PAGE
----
Housing

The solution to our housing problem is an increase in housing supply. But we must recognize that we are part of a regional housing market, and our efforts alone can’t fix the housing problem. Therefore, I support workable solutions to address problems like fast increasing rents. I strongly believe that we can’t subject Richmond residents to policies with a proven record of failure, but must look to follow policies with a proven record of success.

What has Vinay done to increase affordable housing?

I approved every affordable housing development that was brought before the council. In total, I approved the construction of 450 affordable housing units. This is in sharp contrast to my colleagues who opposed the Central Avenue affordable housing project, and now turn around and blame me for not caring about the plight of our low-income renters. Go figure!

Why is Vinay such a strong supporter of social impact bonds? How do they help with affordable housing?

I strongly support our collaboration with the Richmond Community Foundation to design social impact bonds. The money is used to fix blighted properties – making them like new, and sell them at a small profit and at below market price to buyers who are graduates of SparkPoint’s Financial education program. It helps residents buy virtually brand new state of the art affordable housing, and gives them the financial tools to maintain financial stability in their life going forward.This is a fantastic self-sustaining program that addresses all aspects of the situation and requires the city to contribute some logistical help.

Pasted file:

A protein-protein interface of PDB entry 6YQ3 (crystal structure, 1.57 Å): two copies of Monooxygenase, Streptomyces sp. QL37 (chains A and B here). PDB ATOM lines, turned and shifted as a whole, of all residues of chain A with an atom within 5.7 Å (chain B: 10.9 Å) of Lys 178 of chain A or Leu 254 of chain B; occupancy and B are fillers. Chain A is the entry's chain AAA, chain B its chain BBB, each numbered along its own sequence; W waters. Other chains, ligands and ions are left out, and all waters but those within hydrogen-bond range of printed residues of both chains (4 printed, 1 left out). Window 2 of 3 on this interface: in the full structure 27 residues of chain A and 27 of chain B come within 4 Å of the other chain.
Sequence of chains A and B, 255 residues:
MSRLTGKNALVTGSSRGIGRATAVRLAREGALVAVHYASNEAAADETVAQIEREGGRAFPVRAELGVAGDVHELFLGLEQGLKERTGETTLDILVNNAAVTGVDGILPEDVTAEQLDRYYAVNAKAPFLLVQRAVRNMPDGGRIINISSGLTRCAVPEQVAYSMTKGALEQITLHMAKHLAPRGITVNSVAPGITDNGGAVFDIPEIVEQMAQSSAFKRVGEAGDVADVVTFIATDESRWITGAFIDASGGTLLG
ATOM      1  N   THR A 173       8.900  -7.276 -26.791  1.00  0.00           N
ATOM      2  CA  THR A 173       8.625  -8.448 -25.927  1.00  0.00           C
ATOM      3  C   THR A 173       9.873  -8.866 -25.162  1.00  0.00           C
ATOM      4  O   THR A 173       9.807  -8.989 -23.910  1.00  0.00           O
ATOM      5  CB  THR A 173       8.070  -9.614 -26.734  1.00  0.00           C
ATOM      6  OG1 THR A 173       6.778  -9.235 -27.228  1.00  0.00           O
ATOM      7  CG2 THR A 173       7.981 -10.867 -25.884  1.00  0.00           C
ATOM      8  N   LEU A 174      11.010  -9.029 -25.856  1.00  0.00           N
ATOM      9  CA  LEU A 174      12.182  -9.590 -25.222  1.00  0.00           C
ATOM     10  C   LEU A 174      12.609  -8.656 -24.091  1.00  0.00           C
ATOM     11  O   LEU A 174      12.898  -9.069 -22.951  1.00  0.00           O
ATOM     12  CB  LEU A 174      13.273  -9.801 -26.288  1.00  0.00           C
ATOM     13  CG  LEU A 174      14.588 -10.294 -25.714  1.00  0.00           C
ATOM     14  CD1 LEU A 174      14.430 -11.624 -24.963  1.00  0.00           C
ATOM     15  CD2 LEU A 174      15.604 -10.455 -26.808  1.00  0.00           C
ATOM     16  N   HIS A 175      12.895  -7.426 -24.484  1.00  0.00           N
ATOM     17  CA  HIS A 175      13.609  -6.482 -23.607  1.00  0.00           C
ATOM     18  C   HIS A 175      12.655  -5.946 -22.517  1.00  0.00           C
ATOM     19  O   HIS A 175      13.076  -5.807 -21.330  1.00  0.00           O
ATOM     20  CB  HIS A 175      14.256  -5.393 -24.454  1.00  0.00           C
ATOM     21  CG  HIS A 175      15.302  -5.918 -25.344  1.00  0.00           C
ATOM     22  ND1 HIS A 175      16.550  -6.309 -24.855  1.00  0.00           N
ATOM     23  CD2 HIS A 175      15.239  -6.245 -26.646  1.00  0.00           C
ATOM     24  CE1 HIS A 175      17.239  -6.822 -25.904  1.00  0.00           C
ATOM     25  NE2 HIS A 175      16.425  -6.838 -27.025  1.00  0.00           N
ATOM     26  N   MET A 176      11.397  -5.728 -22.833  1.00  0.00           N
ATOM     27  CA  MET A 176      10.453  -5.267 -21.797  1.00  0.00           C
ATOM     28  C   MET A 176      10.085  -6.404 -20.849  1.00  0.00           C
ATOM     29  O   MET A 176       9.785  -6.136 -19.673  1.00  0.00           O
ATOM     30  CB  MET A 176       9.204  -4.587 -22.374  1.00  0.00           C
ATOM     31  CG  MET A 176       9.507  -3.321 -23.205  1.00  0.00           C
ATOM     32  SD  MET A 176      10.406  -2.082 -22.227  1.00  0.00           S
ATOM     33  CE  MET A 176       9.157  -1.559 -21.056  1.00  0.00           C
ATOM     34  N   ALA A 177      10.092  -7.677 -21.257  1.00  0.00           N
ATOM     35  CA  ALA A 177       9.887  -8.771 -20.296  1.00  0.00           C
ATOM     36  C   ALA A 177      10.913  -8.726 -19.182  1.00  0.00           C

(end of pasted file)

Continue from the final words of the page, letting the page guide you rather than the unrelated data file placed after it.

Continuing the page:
What programs did Vinay support to control rent increases?

From April, 2015 to June 2015, city staff considered at least four different proposals to address the issue of high rents. One of these is on the ballot as Measure L. However, city staff maintained that it was the worst of all the four options, an option they did not recommend. I supported all the other three options. The only option I didn’t support was the worst option according to the city staff.

Measure L option is based on the same rent laws that have sent rents skyrocketing in San Francisco, Berkeley, and Oakland. One of the options I supported was based on the San Leandro rent laws. In the period from 1998–2015, the rents in San Leandro went up by 80%, while those in Measure L like Oakland went up by 240%. Ironically, in Richmond during the same period, rents went up 60%!

Note: The data for the rents is from RealFax, which is an industry publication that surveys rents at large properties. Therefore, it probably overstates the rent increases in Richmond because many of our rentals are owned by small landlords who charge less rent than the big landlords.